"Well, some may characterize it as a competition. It was actually an awareness campaign," he replied.
Later, Adcock was confronted with a document with his name on it that read "Good luck on the contest and keep up the great work!" Another document congratulated an estimator that won the "contest," noting he "finished with a whopping 33.1 percent" of used parts. Still, Adcock says he didn't know that there was a contest and denied it was national in scope. "It was an awareness campaign."
In another deposition given in a California case, a State Farm claims specialist gave new meaning to the word "evasive."
During tedious questioning recounted in an appellate court ruling, Toni Hotzel didn't recognize her own signature on two State Farm documents or her voice in a two-party telephone conversation in which she identified herself at the outside of the phone call.
She wouldn't say the signature was hers.
"I write my name a lot of different ways," argued Hotzel.
Asked to identify the cursive name above the typed words "Toni Hotzel," she answered, "I'm not sure." Pressed to try to read it, she said, "Hmmm, I don't know. Could be many things." Later, she claimed the last word could be "hotel," as in "Toni Hotel."
After listening to the tape, she gave vague answers to a series of questions, then said she couldn't say if it was her voice. "I don't know how I sound to other people. I don't know."
Plaintiffs attorneys who have sued State Farm claim this is no accident. In various trials, including the Olson trial and the Campbell case in Utah, several witnesses -- usually former State Farm employees -- have revealed orders to destroy evidence, withhold paperwork requested in litigation, alter claim files or forge documents to suit State Farm's purposes and be as evasive as possible when called to testify.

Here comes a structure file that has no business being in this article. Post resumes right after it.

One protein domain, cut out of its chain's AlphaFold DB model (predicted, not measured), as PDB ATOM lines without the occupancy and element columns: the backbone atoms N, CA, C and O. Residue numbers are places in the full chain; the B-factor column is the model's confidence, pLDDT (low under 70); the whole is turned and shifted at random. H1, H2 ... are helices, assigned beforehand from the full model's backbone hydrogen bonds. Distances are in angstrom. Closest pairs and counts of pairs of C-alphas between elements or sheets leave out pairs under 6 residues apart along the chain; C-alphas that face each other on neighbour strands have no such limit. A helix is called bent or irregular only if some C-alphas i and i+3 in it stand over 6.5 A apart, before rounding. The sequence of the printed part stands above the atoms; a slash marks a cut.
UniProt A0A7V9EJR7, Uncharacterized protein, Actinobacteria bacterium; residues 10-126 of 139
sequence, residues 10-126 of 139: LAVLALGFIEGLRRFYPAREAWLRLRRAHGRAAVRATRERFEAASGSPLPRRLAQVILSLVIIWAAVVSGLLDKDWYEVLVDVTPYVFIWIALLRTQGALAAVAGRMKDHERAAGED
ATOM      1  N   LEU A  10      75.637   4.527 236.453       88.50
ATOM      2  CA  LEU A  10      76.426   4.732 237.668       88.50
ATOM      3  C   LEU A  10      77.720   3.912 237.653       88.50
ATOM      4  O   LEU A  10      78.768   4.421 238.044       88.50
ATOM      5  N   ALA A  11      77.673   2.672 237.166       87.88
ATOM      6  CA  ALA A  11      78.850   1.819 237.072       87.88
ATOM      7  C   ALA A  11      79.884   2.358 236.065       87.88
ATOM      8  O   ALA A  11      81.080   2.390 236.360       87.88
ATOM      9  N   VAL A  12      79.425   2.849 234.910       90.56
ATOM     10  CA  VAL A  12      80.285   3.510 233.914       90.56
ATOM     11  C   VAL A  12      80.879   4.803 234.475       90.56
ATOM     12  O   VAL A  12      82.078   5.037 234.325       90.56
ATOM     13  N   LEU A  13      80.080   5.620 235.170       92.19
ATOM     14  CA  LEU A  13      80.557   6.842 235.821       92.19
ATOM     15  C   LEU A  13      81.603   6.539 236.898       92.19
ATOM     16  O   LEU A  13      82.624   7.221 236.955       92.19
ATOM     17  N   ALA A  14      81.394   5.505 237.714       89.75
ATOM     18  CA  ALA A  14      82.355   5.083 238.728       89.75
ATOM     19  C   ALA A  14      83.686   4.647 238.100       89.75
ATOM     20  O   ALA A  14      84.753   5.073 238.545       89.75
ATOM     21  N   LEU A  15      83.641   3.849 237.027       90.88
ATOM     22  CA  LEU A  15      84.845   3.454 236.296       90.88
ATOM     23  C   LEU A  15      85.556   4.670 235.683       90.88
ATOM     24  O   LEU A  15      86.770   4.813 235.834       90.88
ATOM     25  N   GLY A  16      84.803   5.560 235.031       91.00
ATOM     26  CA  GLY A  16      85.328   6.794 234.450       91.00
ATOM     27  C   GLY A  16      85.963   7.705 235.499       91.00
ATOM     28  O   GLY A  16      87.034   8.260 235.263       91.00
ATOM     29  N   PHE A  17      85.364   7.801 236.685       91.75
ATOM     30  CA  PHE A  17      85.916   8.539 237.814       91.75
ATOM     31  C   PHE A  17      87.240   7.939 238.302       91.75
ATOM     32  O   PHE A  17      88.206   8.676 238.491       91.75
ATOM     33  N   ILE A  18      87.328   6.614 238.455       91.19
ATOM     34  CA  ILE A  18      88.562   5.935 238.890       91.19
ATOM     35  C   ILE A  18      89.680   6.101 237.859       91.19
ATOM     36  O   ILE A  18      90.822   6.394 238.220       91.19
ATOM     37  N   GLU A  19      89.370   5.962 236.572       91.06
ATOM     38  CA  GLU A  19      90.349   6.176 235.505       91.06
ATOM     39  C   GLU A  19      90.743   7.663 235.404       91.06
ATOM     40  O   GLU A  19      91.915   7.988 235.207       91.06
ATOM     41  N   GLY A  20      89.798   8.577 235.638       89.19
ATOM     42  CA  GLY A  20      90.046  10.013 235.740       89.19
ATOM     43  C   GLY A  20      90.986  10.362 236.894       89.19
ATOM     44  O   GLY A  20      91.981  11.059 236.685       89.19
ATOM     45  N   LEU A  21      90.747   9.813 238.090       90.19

One former claims specialist, Amy Zuniga, testified in a California case that she was instructed "not to provide certain relevant information at my depositions" and was coached "on how to give up as little information as possible" while under oath. Samantha Bird, another past State Farm employee, provided evidence at the Campbell and Olson trials about the firm's orders in 1990 to destroy all memos, manuals and documents that "could be asked for in bad-faith suits." Another State Farm 1995 memo asked all its outside attorneys to destroy or return any potentially damaging documents.
Other former employees have testified about their practice of rewriting entries in claims files and taking out documents that wouldn't help State Farm's case. De Long told the Olson jury she had done all this, but soon learned to build a file with this goal in mind: "You would only put in the right comments and the right documents and the right self-serving memos to start with."
The judge who upheld the Campbell verdict, William Bohling, called these practices the final step of State Farm's fraudulent scheme. He noted that few victims will even realize they've been wronged, that fewer still will sue, a small fraction of those will be able to "weather the years of litigation needed to reach trial." Those who do, Bohling says, will have a tough time arguing against the "honest mistake" defense, in light of State Farm's "body of evidence that has been systematically sanitized, padded, purged, concealed, destroyed or rehearsed."
State Farm denies it asked anyone to destroy records; in fact, it says it has a formal records retention policy to make sure case files are complete.
Cal Thur and others would be hard-pressed to build their cases without the documents they've been able to flush out and the former employees who have stepped forward to expose policies they say they couldn't support.
During trial, State Farm usually tries to undermine the credibility or relevance of these witnesses.
At the front of this pack of former employees is De Long, who Thur calls "a true hero."
De Long, 57, quit State Farm in August 1990, saying she couldn't stay and participate in the unethical things she was being asked to do as disaster supervisor after the Loma Prieta earthquake. She says the company's practice of underpaying claims after the Bay Area earthquake in 1989 took on a dangerous meaning.
"It isn't about dollars anymore, it's about sliding off a hill. I mean, we left people in unsafe homes," she says.
Sitting in her mobile home in Santa Rosa, California, De Long, a mother and grandmother who has been honored by the California Legislature and a consumers attorney group for her work, doesn't look like a rebel. And the videotape she begins playing doesn't seem like anything incendiary.